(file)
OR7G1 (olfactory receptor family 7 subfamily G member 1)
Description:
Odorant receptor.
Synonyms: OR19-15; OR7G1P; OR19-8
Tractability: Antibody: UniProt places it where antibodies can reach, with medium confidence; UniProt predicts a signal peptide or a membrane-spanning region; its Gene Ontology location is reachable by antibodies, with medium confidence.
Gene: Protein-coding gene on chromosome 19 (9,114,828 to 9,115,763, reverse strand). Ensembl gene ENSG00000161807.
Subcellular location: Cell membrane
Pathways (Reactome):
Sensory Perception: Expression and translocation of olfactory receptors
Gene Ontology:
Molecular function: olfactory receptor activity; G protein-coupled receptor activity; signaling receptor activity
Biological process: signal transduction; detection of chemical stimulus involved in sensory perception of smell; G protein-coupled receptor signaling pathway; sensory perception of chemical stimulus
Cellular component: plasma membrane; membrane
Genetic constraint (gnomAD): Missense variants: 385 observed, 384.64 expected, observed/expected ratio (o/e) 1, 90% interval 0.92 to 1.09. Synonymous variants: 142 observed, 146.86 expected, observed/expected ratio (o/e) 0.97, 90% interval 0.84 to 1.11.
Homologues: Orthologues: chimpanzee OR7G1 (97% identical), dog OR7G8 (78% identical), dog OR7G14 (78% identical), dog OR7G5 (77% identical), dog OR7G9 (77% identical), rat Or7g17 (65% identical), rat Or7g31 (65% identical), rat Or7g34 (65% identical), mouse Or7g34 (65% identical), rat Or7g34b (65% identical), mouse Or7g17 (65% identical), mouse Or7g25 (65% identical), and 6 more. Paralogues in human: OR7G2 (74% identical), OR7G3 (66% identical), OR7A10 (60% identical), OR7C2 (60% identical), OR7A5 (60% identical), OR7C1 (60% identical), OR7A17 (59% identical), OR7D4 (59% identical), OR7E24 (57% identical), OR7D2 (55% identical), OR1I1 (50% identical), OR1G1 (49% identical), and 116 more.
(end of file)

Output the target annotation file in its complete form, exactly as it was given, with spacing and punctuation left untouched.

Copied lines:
OR7G1 (olfactory receptor family 7 subfamily G member 1)
Description:
Odorant receptor.
Synonyms: OR19-15; OR7G1P; OR19-8
Tractability: Antibody: UniProt places it where antibodies can reach, with medium confidence; UniProt predicts a signal peptide or a membrane-spanning region; its Gene Ontology location is reachable by antibodies, with medium confidence.
Gene: Protein-coding gene on chromosome 19 (9,114,828 to 9,115,763, reverse strand). Ensembl gene ENSG00000161807.
Subcellular location: Cell membrane
Pathways (Reactome):
Sensory Perception: Expression and translocation of olfactory receptors
Gene Ontology:
Molecular function: olfactory receptor activity; G protein-coupled receptor activity; signaling receptor activity
Biological process: signal transduction; detection of chemical stimulus involved in sensory perception of smell; G protein-coupled receptor signaling pathway; sensory perception of chemical stimulus
Cellular component: plasma membrane; membrane
Genetic constraint (gnomAD): Missense variants: 385 observed, 384.64 expected, observed/expected ratio (o/e) 1, 90% interval 0.92 to 1.09. Synonymous variants: 142 observed, 146.86 expected, observed/expected ratio (o/e) 0.97, 90% interval 0.84 to 1.11.
Homologues: Orthologues: chimpanzee OR7G1 (97% identical), dog OR7G8 (78% identical), dog OR7G14 (78% identical), dog OR7G5 (77% identical), dog OR7G9 (77% identical), rat Or7g17 (65% identical), rat Or7g31 (65% identical), rat Or7g34 (65% identical), mouse Or7g34 (65% identical), rat Or7g34b (65% identical), mouse Or7g17 (65% identical), mouse Or7g25 (65% identical), and 6 more. Paralogues in human: OR7G2 (74% identical), OR7G3 (66% identical), OR7A10 (60% identical), OR7C2 (60% identical), OR7A5 (60% identical), OR7C1 (60% identical), OR7A17 (59% identical), OR7D4 (59% identical), OR7E24 (57% identical), OR7D2 (55% identical), OR1I1 (50% identical), OR1G1 (49% identical), and 116 more.